I have always loathed P/Invoke in an intense manner. I guess it's perhaps due
to the fact that I am a very simple human being and thus I naturally disliked
anything which was not simple. P/Invoke in my opinion was ugly and so
pathetically unnatural. These two facets made it an utterly complicated entity.
Then I came across these beautiful words by Nick Hodapp.
"IJW in C++ is syntactically easier than P/Invoke, and as I said, slightly
more performant." - Nick Hodapp, Microsoft
Two things struck me immediately after I read those words. The first one,
naturally was that there was no word called "performant" in the English
dictionary, though I could actually understand very clearly what Nick Hodapp had
meant by that word. The second more glaring point was that I didn't know what
IJW meant. Later on when I realized that IJW simply meant, "It just works", I
had this feeling for a few seconds that I was stuck in a world of lunacy. But
after I tried it out, I simply said aloud, "It just works". Because, it really
does work. And it's not ugly or unnatural like P/Invoke is. And as Nick Hodapp
said, it's slightly more performant.
All you do is to simply
#include the required C++ header file.
Of course there is always a danger that there will be several name clashes
between the definitions in the header file and the .NET framework classes and
their member functions. I found this out the hard way when I got 100s of
compilation errors. All of them simply said :- "error C2872: 'blahblahblah' :
ambiguous symbol". Now as you can assume, this was a most distressing situation
as far as I was concerned. It took my rather simple brain a couple of minutes to
figure out that, I had to include the header file before all my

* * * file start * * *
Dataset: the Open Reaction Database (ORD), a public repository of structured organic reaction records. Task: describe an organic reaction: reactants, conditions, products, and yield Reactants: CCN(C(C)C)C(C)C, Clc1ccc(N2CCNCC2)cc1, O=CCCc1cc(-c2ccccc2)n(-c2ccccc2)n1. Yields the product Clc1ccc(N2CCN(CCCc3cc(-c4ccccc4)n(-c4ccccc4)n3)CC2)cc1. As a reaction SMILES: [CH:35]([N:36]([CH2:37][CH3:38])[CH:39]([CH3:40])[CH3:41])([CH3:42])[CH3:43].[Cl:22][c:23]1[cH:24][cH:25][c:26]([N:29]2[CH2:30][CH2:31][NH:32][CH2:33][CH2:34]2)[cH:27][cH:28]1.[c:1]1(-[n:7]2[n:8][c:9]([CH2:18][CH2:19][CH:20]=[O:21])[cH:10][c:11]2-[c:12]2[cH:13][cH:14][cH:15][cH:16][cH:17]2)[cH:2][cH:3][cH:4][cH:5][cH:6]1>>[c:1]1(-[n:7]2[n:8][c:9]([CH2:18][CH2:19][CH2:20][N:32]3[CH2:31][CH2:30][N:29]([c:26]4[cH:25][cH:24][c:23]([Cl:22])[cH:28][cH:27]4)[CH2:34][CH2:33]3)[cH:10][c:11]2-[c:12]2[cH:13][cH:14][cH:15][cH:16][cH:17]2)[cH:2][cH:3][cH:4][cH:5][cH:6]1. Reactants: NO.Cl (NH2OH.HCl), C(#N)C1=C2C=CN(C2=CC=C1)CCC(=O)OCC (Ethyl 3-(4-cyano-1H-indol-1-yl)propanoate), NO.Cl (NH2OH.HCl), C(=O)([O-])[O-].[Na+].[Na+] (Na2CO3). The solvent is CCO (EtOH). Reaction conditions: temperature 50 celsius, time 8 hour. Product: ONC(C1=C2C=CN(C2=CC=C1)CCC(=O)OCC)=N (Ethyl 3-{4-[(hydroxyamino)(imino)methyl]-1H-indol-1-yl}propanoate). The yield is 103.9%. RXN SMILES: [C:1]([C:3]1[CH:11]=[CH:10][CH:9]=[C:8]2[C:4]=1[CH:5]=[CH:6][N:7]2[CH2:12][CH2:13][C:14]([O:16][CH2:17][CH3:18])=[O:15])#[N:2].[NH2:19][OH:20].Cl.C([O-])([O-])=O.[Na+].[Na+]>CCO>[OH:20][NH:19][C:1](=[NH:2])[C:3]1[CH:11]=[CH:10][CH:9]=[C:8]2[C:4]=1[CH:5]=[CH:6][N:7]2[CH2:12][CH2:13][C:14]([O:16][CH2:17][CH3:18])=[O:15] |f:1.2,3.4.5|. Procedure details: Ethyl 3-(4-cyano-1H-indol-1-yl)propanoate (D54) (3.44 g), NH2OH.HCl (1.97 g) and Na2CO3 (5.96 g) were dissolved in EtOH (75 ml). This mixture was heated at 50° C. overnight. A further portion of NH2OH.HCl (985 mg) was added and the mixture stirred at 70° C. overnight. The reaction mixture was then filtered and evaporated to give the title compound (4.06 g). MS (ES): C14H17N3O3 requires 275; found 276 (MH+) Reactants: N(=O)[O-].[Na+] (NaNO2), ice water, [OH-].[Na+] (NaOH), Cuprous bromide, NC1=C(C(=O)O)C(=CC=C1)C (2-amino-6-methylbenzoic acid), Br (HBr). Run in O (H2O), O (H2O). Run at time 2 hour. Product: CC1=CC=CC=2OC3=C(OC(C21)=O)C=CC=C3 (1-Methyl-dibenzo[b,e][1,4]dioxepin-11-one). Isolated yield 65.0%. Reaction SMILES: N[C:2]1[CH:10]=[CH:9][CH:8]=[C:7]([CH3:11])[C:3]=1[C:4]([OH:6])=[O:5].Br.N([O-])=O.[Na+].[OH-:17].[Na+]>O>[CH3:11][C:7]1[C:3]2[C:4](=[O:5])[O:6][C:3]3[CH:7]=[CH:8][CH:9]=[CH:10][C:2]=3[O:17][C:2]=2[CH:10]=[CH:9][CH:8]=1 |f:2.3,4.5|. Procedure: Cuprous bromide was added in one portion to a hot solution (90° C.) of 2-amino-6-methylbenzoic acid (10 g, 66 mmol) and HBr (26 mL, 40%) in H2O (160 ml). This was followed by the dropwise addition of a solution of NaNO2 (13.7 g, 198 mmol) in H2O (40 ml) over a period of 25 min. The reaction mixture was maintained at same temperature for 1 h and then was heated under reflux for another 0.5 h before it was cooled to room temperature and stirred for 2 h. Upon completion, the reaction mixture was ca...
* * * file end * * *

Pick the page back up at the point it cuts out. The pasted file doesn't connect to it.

Unlike P/Invoke, where all the data marshalling between .NET types and native
types is done by the compiler, here we must do it ourselves. It's not a
complicated issue at all once you take a look at the
System.Runtime.InteropServices.Marshal class in the framework.
Jolly nice class I tell ya, with jolly nice functions.
Without further tête-à-tête, let's see some sample code. In the tiny example
program listed below I shall show you how to create a managed class, which can
be instantiated from a managed block, and which uses IJW to call a native API
call. You'll see how much more nicer this looks like when compared to the foul
looking P/Invoke code.
using namespace System;
using namespace System::Runtime::InteropServices;
public __gc class MsgBox
IntPtr ptrtxt = Marshal::StringToCoTaskMemUni(str);
L"IJW is cool",0);
str = "Nish was here";
MsgBox *m_msgbox = new MsgBox(str);
I have used
StringToCoTaskMemUni which copies the string to an
unmanaged area in the heap. Once I have made my call, I must free the string
that has been allocated in the unmanaged heap area, because this will not get
garbage collected. Isn't it truly amazing that when IJW existed, a lot of us
were wasting our time with P/Invoke! Of course this is available only for
Managed C++ programmers. The poor C# and VB .NET guys will have to suffer the
P/Invoke monster as that's their only option.
I guess this is one very good reason for the use of Managed C++ ahead of C#.
I am also hoping that this is the first IJW article on CP or perhaps on any
non-Microsoft site. I guess I'll have to wait for Chris M to confirm that. I
also do hope that it has served it's simple purpose. Thank you.